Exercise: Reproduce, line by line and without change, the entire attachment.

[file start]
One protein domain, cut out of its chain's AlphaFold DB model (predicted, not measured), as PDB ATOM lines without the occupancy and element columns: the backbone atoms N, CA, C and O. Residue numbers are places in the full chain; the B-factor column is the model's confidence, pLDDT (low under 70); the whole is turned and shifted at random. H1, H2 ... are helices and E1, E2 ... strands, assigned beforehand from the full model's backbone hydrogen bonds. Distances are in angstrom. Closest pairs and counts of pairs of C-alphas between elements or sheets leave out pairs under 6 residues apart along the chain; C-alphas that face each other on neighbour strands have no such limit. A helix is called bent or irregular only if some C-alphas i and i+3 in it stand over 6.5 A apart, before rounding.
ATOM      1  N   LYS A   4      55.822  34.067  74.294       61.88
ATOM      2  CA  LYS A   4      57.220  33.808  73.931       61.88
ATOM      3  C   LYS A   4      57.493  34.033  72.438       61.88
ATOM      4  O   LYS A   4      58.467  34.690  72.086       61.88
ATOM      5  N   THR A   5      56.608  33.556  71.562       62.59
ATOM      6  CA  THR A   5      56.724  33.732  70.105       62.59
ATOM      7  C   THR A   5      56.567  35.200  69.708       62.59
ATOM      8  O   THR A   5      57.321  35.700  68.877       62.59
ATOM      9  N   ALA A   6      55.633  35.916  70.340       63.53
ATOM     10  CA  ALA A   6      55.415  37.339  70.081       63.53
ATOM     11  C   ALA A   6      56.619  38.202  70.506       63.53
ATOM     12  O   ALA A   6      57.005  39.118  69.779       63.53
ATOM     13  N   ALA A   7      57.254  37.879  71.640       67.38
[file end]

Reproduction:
One protein domain, cut out of its chain's AlphaFold DB model (predicted, not measured), as PDB ATOM lines without the occupancy and element columns: the backbone atoms N, CA, C and O. Residue numbers are places in the full chain; the B-factor column is the model's confidence, pLDDT (low under 70); the whole is turned and shifted at random. H1, H2 ... are helices and E1, E2 ... strands, assigned beforehand from the full model's backbone hydrogen bonds. Distances are in angstrom. Closest pairs and counts of pairs of C-alphas between elements or sheets leave out pairs under 6 residues apart along the chain; C-alphas that face each other on neighbour strands have no such limit. A helix is called bent or irregular only if some C-alphas i and i+3 in it stand over 6.5 A apart, before rounding.
ATOM      1  N   LYS A   4      55.822  34.067  74.294       61.88
ATOM      2  CA  LYS A   4      57.220  33.808  73.931       61.88
ATOM      3  C   LYS A   4      57.493  34.033  72.438       61.88
ATOM      4  O   LYS A   4      58.467  34.690  72.086       61.88
ATOM      5  N   THR A   5      56.608  33.556  71.562       62.59
ATOM      6  CA  THR A   5      56.724  33.732  70.105       62.59
ATOM      7  C   THR A   5      56.567  35.200  69.708       62.59
ATOM      8  O   THR A   5      57.321  35.700  68.877       62.59
ATOM      9  N   ALA A   6      55.633  35.916  70.340       63.53
ATOM     10  CA  ALA A   6      55.415  37.339  70.081       63.53
ATOM     11  C   ALA A   6      56.619  38.202  70.506       63.53
ATOM     12  O   ALA A   6      57.005  39.118  69.779       63.53
ATOM     13  N   ALA A   7      57.254  37.879  71.640       67.38